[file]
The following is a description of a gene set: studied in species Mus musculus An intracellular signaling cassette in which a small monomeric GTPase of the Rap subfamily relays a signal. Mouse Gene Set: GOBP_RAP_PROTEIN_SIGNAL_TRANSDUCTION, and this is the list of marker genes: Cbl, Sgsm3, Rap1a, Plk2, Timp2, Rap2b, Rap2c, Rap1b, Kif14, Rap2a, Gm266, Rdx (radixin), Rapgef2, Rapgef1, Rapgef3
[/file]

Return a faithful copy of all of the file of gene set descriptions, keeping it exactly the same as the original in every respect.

The following is a description of a gene set: studied in species Mus musculus An intracellular signaling cassette in which a small monomeric GTPase of the Rap subfamily relays a signal. Mouse Gene Set: GOBP_RAP_PROTEIN_SIGNAL_TRANSDUCTION, and this is the list of marker genes: Cbl, Sgsm3, Rap1a, Plk2, Timp2, Rap2b, Rap2c, Rap1b, Kif14, Rap2a, Gm266, Rdx (radixin), Rapgef2, Rapgef1, Rapgef3